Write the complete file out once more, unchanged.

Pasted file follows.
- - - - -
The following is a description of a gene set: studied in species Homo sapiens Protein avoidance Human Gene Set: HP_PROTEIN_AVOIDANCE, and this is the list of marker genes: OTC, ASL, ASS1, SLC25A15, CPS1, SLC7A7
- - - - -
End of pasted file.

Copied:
The following is a description of a gene set: studied in species Homo sapiens Protein avoidance Human Gene Set: HP_PROTEIN_AVOIDANCE, and this is the list of marker genes: OTC, ASL, ASS1, SLC25A15, CPS1, SLC7A7